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Marine Corps Scout Sniper Training

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Lance Cpl. Mark Trent, a scout sniper with 3rd Platoon, India Company, 3rd Battalion, 6th Marine Regiment, provides security inside a compound in Marjah, Helmand province, Afghanistan, Feb. 16, 2010. The Marines took shelter inside the compound after clearing it for insurgents and improvised explosive devices. The 3/6 Marines and soldiers from the Afghan National Army have been conducting counter-insurgency operations in Helmand province since January.
USMC / Lance Cpl. Tommy Bellegarde
Updated June 05, 2014

The Scout Sniper Basic Course recently moved from its previous location at 3rd Marine Regiment to MCB Hawaii, Kaneohe Bay's Regimental Schools, in order to more efficiently train devil dogs of the 3rd Marine Division.

The school will now receive its funding from the base, and is also allowing other branches of the Armed Forces to attend the 10-week-long course.

"The Marine Corps has the best sniper program in the world," said Gunnery Sgt. Richard Tisdale, staff noncommissioned officer in charge of the Scout Sniper School. "A sniper needs to be trained as best as possible because they must be combat ready at all times," he explained.

"Due to the nature of the sniper's mission, they must be trained mentally and physically to operate independently forward of friendly positions on the battlefield."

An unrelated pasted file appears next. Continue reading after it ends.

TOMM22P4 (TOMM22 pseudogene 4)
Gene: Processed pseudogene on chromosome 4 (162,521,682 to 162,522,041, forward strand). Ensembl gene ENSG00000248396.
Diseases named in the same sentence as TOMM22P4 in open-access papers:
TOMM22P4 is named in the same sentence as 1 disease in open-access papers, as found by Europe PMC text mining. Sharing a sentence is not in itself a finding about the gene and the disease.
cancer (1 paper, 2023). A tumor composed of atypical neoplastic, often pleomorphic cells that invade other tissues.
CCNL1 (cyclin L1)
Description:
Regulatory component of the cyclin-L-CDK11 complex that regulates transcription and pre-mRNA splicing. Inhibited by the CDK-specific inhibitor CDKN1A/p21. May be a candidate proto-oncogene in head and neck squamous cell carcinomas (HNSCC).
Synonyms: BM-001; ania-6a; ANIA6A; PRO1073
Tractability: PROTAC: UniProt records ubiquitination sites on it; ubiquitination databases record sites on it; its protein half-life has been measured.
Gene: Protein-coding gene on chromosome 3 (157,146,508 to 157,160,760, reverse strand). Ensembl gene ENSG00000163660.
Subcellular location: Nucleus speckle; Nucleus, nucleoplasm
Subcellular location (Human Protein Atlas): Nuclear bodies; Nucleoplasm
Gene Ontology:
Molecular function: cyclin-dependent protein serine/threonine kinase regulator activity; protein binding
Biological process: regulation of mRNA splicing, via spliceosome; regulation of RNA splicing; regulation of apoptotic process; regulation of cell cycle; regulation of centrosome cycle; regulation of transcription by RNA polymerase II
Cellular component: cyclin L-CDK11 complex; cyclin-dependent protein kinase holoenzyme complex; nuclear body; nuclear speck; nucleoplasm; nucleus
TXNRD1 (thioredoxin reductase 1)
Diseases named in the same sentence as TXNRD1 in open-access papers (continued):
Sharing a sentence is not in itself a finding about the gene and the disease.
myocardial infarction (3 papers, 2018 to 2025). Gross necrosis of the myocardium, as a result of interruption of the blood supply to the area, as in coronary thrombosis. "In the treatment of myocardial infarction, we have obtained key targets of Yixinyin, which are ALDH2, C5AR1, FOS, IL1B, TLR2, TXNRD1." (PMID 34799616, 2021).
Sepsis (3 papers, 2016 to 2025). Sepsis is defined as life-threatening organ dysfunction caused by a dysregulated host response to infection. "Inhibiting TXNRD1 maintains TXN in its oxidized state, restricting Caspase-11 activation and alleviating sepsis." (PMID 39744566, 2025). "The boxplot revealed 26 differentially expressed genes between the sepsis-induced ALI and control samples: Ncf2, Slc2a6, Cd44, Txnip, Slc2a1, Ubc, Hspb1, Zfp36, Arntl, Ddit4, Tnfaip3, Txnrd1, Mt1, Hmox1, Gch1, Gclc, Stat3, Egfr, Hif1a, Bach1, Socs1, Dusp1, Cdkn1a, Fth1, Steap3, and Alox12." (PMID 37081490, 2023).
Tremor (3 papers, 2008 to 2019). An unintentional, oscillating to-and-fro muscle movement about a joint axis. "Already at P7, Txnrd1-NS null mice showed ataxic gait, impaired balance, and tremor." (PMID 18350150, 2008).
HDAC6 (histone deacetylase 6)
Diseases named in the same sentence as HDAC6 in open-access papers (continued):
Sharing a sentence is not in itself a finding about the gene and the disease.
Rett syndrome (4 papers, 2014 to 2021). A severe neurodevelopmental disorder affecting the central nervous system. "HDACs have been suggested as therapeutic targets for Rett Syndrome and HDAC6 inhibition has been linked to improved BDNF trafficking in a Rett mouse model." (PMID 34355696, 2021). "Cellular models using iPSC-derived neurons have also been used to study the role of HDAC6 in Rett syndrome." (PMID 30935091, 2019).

The Scout Sniper School has now integrated Marines from the entire 3rd Marine Division as well as soldiers from the Army's 25th Infantry Division aboard Schofield Barracks, and Navy Seals from Navy Seal Delivery Team 1 located at Ford Island.

Previously, the school only trained Marines with the regiment.

"We are learning how to properly employ snipers, how to use the weapons, use camouflage and stalking techniques," said Army Spc. Joshua Garrison, a sniper with Headquarters Co., 1st Bn., 27th Infantry Regiment, 25th Infantry Division. "Soldiers can learn as much as they want from their unit, but to become sniper qualified, they have to attend this school.

"This school goes further in depth than what units teach about basic marksmanship, weapons, camouflage and reconnaissance techniques," said Garrison.

The course is broken down into three phases. The first involves land navigation and marksmanship. During this phase, trainees fire sniper ammunition on long distance and unknown distance qualification courses.

The second phase covers stalking techniques, field skills and call for fire rehearsals. The last encompasses everything from communication to surveillance performance.

"When many people think of a sniper, they think of a person who randomly shoots people," said Tisdale. "A sniper selects his target and fires upon it. Marksmanship makes up only 10 percent of being a sniper.

"We train our snipers to be patient and wait for the perfect opportunity to fire upon the target when it will best support the mission," Tisdale continued. "They could lay in a dormant position for days at a time before actually pulling the trigger and engaging on the target."

Soldiers and other service members are paired up with Marines, so they can cross train one another, and at the same time, keep the Marines on their toes with the competition of training with another branch of the Armed Forces.

The Marine sniper course is taught twice a year, and the range can be used for sustained training by any requesting sniper units throughout the rest of the year.

"I think it is a great experience," said Garrison. "You get to see how the other services operate, and they get to see how you operate as well."

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